The Malaysian Chinese Association(MCA) was established on February 27 in the year 1947. It would be considered a uni-racial political party. It purports to represent the Malaysian ethnic Chinese. Therefore it can be considered as an association of Chinese persons who have organized themselves with the main aim, objective and idea of championing issues premised on the fact that the party would want to achieve certain set goals for the ethnic Chinese community’s benefit.

In collaboration  with the United Malay National Organisation(UMNO) and the Malaysian Indian Congress(MIC) Independence was achieved from its colonial masters on the 31st. day of August 1957. These three uni-racial political parties over time together with the establishment of other mosaic political parties established the Barisan National(BN) which is the umbrella body under which the current government has been established after the March 8, 2008 general elections.

Since 1957, this is the first time after the March 8, 2008 general elections the government has been elect without a two- third majority in Parliament. The BN’s dismal performance had led to the MIC and the Gerakan party to being moribund. Ong Ka Ting the President of the MCA whilst being elected as a Member of Parliament did not accept a Cabinet Appointment and had mooted the idea that the MCA should re-invent itself or from his dismayed stand point should be resurrected.

During the period from August 1957 to March 2008 the MCA leaders have endeavoured to clamour through the BN that they are involved in a system of progressive government. The MCA has substantial holdings in Hauren Holdings through which it controls the Star Publication, the China Press, the Sin Chew Jit Pao, the Nanyang Siang Pau and the Guang Ming Daily, based on the financial contributions of the business community. But yet its popularity ebbed and many of its leaders lost their state in Parliament and the State Assemblies.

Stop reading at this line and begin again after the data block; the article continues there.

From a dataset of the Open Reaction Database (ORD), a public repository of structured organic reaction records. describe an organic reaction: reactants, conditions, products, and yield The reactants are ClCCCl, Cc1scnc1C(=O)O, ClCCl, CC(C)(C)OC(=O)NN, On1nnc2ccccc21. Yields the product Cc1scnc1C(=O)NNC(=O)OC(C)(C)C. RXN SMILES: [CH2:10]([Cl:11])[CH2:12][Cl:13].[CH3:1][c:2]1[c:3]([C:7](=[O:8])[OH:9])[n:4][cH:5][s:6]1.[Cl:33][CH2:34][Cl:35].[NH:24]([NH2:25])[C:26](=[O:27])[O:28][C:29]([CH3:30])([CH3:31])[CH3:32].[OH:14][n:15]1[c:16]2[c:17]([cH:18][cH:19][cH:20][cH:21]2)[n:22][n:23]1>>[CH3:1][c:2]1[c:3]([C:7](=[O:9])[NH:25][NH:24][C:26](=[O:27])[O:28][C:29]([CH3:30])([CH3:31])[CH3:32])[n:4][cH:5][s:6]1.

This was owing to the fact that the Democratic Action Party(DAP) was its biggest rival in championing the cause of the ethnic Chinese apart from championing the cause of all Malaysians with its multi-racial policies which put the MCA leaders in a political quagmire.

As much as we know it, political parties will only survive in the intermediate where there is a popular will of the people in its favour which supports the government and its various institutions. The writing had been on the wall since 1998 after the unceremonious sacking of Anwar Ibrahim by Mahathir. It showed that the masses were not willing to accept the regressive politics played out by the BN. But over a period of time the Parti Kadilan Rakyat(PKR), the Pan-Islamic Party(PAS) and the DAP got their act together to work as a coalition and it resulted in the creation of a new political landscape.

This has resulted in the creation of a new government machinery in the States of Selangor,Perak, Penang and Kedak, whilst PAS continued to be in the government of Kalantan. Unfortunately, Najib has created a political morass in Perak which is now before the Federal Court for a decision to be delivered in due course.

On the contrary, whilst the opposition parties in the coalition of the Pakatan Rakyat(PR) are in the process of creating an evolution in the thought of the people endeavouring to destroy the hegemony of the BN system of governance, the voting populace should educate their unschooled intelligence in the field of politics, as it will only be for the betterment of the future of the nation as a whole.

This is to ensure that future appointed representatives for elected office are themselves thoroughly flexible persons. Apart from aspiring to be elected they should fully understand the underling purpose and the needs of the voting masses and the needs for the creation of a more civil and social democratic society, where all elected representatives should be held to be competent, accountable and transparent.